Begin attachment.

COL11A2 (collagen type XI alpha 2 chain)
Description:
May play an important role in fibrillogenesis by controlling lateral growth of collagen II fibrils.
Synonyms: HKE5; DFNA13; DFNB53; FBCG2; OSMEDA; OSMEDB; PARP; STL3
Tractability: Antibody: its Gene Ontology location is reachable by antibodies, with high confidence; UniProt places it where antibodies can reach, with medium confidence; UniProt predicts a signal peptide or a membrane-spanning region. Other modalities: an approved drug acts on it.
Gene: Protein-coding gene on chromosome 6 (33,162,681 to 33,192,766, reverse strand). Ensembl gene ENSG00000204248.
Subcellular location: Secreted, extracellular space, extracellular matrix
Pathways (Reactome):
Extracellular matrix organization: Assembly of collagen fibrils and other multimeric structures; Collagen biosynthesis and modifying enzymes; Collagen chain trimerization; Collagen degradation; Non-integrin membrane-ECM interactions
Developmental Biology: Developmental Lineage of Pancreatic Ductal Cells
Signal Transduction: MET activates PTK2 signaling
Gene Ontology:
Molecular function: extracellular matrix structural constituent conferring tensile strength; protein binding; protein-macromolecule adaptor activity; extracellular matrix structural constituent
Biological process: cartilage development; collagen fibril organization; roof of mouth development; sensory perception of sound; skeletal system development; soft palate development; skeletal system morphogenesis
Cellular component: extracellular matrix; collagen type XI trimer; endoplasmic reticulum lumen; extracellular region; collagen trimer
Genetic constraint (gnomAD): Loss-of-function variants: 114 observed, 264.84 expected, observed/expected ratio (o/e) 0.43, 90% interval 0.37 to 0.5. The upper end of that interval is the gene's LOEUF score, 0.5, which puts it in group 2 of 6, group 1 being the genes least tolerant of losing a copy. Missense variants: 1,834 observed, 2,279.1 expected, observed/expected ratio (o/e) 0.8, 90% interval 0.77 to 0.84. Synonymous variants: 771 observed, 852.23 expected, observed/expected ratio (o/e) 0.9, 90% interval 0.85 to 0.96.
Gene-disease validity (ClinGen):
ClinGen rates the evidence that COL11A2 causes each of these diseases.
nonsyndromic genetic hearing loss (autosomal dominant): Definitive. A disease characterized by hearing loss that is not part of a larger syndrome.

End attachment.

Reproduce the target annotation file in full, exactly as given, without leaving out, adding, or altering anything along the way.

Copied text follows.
COL11A2 (collagen type XI alpha 2 chain)
Description:
May play an important role in fibrillogenesis by controlling lateral growth of collagen II fibrils.
Synonyms: HKE5; DFNA13; DFNB53; FBCG2; OSMEDA; OSMEDB; PARP; STL3
Tractability: Antibody: its Gene Ontology location is reachable by antibodies, with high confidence; UniProt places it where antibodies can reach, with medium confidence; UniProt predicts a signal peptide or a membrane-spanning region. Other modalities: an approved drug acts on it.
Gene: Protein-coding gene on chromosome 6 (33,162,681 to 33,192,766, reverse strand). Ensembl gene ENSG00000204248.
Subcellular location: Secreted, extracellular space, extracellular matrix
Pathways (Reactome):
Extracellular matrix organization: Assembly of collagen fibrils and other multimeric structures; Collagen biosynthesis and modifying enzymes; Collagen chain trimerization; Collagen degradation; Non-integrin membrane-ECM interactions
Developmental Biology: Developmental Lineage of Pancreatic Ductal Cells
Signal Transduction: MET activates PTK2 signaling
Gene Ontology:
Molecular function: extracellular matrix structural constituent conferring tensile strength; protein binding; protein-macromolecule adaptor activity; extracellular matrix structural constituent
Biological process: cartilage development; collagen fibril organization; roof of mouth development; sensory perception of sound; skeletal system development; soft palate development; skeletal system morphogenesis
Cellular component: extracellular matrix; collagen type XI trimer; endoplasmic reticulum lumen; extracellular region; collagen trimer
Genetic constraint (gnomAD): Loss-of-function variants: 114 observed, 264.84 expected, observed/expected ratio (o/e) 0.43, 90% interval 0.37 to 0.5. The upper end of that interval is the gene's LOEUF score, 0.5, which puts it in group 2 of 6, group 1 being the genes least tolerant of losing a copy. Missense variants: 1,834 observed, 2,279.1 expected, observed/expected ratio (o/e) 0.8, 90% interval 0.77 to 0.84. Synonymous variants: 771 observed, 852.23 expected, observed/expected ratio (o/e) 0.9, 90% interval 0.85 to 0.96.
Gene-disease validity (ClinGen):
ClinGen rates the evidence that COL11A2 causes each of these diseases.
nonsyndromic genetic hearing loss (autosomal dominant): Definitive. A disease characterized by hearing loss that is not part of a larger syndrome.